Vermont Business Magazine The US Environmental Protection Agency (EPA) New England Regional Office confirmed today that the number of unhealthy air quality days among New England residents increased slightly this year compared to 2021. Based on preliminary data collected between March and September 2022, there were 24 days that ozone monitors in New England recorded ozone concentrations above what are considered healthy levels. In contrast, there were 23 unhealthy ozone days in New England in 2021. No such days were recorded in Vermont this year or last year.
“Thanks to the hard work and dedication of the federal and state governments, we have made great strides in reducing ozone pollution and providing cleaner air to our communities over the past few decades,” said EPA New England Regional Administrator David W. Cash. “Unfortunately, New England, and the Connecticut coast in particular, continues to experience an unacceptable number of days of unhealthy air quality. The EPA is taking steps to improve ozone air quality, such as: B. Implementing regulations to reduce air pollution from cars and trucks and power plants.”
The number of unhealthy ozone days in each state this summer (and last summer) is as follows:
- 23 days in Connecticut (compared to 21 in 2021)
- 2 days in Maine (4 in 2021)
- 4 days in Massachusetts (4 in 2021)
- 2 days in New Hampshire (3 in 2021)
- 5 days in Rhode Island (5 in 2021)
- 0 days in Vermont (0 in 2021).
New England as a whole experienced 24 days of unhealthy air quality in 2022 versus 23 days of unhealthy air quality in 2021.
This means, for example, if there was an overage in Connecticut, New Hampshire, and Rhode Island in one day, that would count as ONE overrun for EACH of the states, but only ONE overrun day for New England as a whole.
It basically counts as one to the total of 24 days we’ve seen this year in 2022, but counts again to the number of exceedances in each of the affected states. That’s why Connecticut, for example, has more unhealthy air quality days this year than New England as a whole.
Ground-level ozone forms when volatile organic compounds and nitrogen oxides or NO are producedX, (ozone precursors) interact under strong solar radiation. Large combustion sources, cars, trucks and buses emit most of the pollution that creates ozone. Emissions from gas stations, printers, household products such as paint and some cleaning supplies, and lawn and garden equipment also contribute to the ozone problem.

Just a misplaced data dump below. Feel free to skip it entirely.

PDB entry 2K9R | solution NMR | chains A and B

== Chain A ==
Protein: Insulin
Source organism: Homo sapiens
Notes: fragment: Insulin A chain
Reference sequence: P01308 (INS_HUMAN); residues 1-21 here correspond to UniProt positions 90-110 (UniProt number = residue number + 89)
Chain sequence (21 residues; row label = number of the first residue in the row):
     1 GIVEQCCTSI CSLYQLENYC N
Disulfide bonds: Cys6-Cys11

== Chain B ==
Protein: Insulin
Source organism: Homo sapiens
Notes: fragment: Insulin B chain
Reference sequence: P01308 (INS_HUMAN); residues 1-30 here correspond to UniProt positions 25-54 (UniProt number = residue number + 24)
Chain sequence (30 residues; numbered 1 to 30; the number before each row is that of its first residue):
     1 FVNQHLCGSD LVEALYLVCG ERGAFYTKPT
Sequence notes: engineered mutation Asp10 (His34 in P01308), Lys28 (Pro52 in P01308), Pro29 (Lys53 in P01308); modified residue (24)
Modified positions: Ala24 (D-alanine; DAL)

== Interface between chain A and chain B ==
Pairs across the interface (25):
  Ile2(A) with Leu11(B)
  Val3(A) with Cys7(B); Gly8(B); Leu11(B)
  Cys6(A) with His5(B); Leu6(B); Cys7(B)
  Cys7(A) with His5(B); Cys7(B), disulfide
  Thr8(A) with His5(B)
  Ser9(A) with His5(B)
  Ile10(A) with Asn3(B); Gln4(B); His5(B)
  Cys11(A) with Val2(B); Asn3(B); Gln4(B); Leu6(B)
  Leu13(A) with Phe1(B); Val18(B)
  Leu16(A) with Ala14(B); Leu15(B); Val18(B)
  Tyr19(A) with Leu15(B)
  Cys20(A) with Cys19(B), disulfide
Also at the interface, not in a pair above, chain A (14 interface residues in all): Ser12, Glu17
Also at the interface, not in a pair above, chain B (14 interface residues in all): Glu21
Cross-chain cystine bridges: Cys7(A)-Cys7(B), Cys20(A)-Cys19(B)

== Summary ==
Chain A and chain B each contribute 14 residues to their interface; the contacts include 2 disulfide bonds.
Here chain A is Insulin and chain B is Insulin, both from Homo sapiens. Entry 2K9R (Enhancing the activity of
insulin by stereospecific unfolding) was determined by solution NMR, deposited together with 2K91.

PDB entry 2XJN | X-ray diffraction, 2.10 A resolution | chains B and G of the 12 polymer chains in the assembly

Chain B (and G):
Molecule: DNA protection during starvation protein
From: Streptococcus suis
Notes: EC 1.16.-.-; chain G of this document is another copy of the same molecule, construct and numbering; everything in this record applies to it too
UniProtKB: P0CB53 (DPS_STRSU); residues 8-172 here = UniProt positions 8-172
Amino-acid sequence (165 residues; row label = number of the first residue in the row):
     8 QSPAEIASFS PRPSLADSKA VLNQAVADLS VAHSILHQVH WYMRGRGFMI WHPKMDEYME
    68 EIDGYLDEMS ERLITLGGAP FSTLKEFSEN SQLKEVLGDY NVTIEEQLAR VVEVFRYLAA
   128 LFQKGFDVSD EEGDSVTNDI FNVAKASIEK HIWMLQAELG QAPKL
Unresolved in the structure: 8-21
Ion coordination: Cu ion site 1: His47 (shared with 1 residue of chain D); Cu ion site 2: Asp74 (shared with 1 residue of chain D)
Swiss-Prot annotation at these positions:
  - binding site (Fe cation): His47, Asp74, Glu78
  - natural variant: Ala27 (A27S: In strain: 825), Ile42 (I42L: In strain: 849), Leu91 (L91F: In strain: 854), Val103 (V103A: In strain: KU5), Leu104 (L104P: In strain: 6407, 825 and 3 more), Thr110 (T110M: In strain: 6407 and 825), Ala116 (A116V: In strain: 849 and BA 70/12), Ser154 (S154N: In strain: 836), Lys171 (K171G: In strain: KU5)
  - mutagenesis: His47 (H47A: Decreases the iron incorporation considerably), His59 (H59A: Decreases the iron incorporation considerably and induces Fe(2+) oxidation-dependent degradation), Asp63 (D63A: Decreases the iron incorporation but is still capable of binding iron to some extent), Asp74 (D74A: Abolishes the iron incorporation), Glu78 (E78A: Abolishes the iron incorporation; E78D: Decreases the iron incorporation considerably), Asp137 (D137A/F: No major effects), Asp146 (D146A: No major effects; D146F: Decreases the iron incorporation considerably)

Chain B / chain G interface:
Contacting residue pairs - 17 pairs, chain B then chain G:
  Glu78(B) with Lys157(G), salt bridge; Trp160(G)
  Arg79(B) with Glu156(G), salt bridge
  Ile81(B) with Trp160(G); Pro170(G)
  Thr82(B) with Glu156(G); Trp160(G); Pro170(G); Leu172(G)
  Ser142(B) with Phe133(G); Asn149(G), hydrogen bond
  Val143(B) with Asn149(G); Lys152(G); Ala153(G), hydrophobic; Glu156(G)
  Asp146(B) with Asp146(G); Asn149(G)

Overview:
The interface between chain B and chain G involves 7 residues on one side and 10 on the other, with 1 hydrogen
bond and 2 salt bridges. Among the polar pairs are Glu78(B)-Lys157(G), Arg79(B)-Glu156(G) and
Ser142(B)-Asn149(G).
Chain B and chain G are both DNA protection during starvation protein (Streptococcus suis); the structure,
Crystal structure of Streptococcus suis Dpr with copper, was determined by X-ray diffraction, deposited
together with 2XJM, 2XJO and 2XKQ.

The number of unhealthy days (when the ozone concentration exceeds the standard of 0.070 parts per million) varies from year to year due to weather conditions. Hot, sunny summer weather promotes ozone formation. For 2022, the summer has been hot and dry. Much of New England experienced above-average temperatures and below-average rainfall, leading to severe droughts in many regions, particularly in July and August. This is reflected in the number of unhealthy days in five of the six New England states during those two months. Since 1983, New England has seen a decline in the number of unhealthy ozone days. In 1983, New England had 118 unhealthy days, compared to 24 that year. This downward trend is due to a reduction in ozone-forming emissions.
In 2014, the EPA set strict standards for new cars sold after 2017. The automobile and gasoline rule, known as Tier 3, will help significantly reduce car pollution. Tier 3 emissions standards for cars mean an additional 80% reduction in ozone-causing pollution compared to the 2014 average. In addition, the EPA issued an update to the Cross-State Air Pollution Rule (CSAPR), which went into effect on June 29, 2021. This rule reduces Daylight Saving Time NOX Emissions from power plants in 12 states in the eastern United States. EPA is currently working to achieve additional reductions through the proposed heavy-duty engine and vehicle standards for new trucks and the 2015 Ozone NAAQS Good Neighbor Plan for power plants and other large industrial sources. Once finalized, these rules will better control many of the major pollution sources that contribute to ground-level ozone formation. Although the 2022 ozone season is coming to an end, pollution from small particles in the air is a year-round concern.
The daily air quality forecast is still available at: https://www3.epa.gov/region1/airquality/aqi.html. New Englanders can also subscribe to this address to receive air quality alerts. These alerts will be issued via email on demand to notify program participants when high concentrations of ground-level ozone or small particles are predicted in their area.
Historical charts of unhealthy air days from 1983 to 2022 for each New England state are available on the EPA New England website at: https://www3.epa.gov/region1/airquality/histexc.html. For a preliminary list of unhealthy readings recorded this summer by date and monitoring location, and corresponding air quality maps for each day, go to: https://www3.epa.gov/region1/airquality/o3exceed-22.html.
Learn more about WPA Region 1: https://www.epa.gov/aboutepa/epa-region-1-new-england
BOSTON – The US Environmental Protection Agency